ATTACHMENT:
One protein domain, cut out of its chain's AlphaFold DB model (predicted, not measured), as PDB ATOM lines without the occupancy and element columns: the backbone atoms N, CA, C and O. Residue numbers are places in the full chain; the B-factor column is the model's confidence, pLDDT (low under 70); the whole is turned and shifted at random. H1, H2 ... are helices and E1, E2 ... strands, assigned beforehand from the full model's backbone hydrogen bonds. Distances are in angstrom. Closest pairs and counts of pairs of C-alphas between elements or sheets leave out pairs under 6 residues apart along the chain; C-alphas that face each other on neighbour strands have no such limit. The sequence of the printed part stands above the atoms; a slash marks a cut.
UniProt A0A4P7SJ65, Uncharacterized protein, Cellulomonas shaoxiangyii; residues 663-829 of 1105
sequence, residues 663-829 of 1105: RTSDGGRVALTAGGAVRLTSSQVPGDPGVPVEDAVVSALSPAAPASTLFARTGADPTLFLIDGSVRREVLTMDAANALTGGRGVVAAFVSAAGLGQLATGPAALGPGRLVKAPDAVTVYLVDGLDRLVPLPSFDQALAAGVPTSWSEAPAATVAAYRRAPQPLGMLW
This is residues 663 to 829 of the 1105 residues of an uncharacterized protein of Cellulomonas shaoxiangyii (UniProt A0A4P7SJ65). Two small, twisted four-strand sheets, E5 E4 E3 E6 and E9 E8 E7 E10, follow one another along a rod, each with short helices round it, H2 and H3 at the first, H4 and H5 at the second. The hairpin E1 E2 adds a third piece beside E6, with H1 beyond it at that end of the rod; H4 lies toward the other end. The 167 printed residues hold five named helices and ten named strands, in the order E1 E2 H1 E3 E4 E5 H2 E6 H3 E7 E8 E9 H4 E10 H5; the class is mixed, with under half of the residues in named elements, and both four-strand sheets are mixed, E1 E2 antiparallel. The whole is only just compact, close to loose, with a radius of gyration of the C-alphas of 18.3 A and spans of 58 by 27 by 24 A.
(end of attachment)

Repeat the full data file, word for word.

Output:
One protein domain, cut out of its chain's AlphaFold DB model (predicted, not measured), as PDB ATOM lines without the occupancy and element columns: the backbone atoms N, CA, C and O. Residue numbers are places in the full chain; the B-factor column is the model's confidence, pLDDT (low under 70); the whole is turned and shifted at random. H1, H2 ... are helices and E1, E2 ... strands, assigned beforehand from the full model's backbone hydrogen bonds. Distances are in angstrom. Closest pairs and counts of pairs of C-alphas between elements or sheets leave out pairs under 6 residues apart along the chain; C-alphas that face each other on neighbour strands have no such limit. The sequence of the printed part stands above the atoms; a slash marks a cut.
UniProt A0A4P7SJ65, Uncharacterized protein, Cellulomonas shaoxiangyii; residues 663-829 of 1105
sequence, residues 663-829 of 1105: RTSDGGRVALTAGGAVRLTSSQVPGDPGVPVEDAVVSALSPAAPASTLFARTGADPTLFLIDGSVRREVLTMDAANALTGGRGVVAAFVSAAGLGQLATGPAALGPGRLVKAPDAVTVYLVDGLDRLVPLPSFDQALAAGVPTSWSEAPAATVAAYRRAPQPLGMLW
This is residues 663 to 829 of the 1105 residues of an uncharacterized protein of Cellulomonas shaoxiangyii (UniProt A0A4P7SJ65). Two small, twisted four-strand sheets, E5 E4 E3 E6 and E9 E8 E7 E10, follow one another along a rod, each with short helices round it, H2 and H3 at the first, H4 and H5 at the second. The hairpin E1 E2 adds a third piece beside E6, with H1 beyond it at that end of the rod; H4 lies toward the other end. The 167 printed residues hold five named helices and ten named strands, in the order E1 E2 H1 E3 E4 E5 H2 E6 H3 E7 E8 E9 H4 E10 H5; the class is mixed, with under half of the residues in named elements, and both four-strand sheets are mixed, E1 E2 antiparallel. The whole is only just compact, close to loose, with a radius of gyration of the C-alphas of 18.3 A and spans of 58 by 27 by 24 A.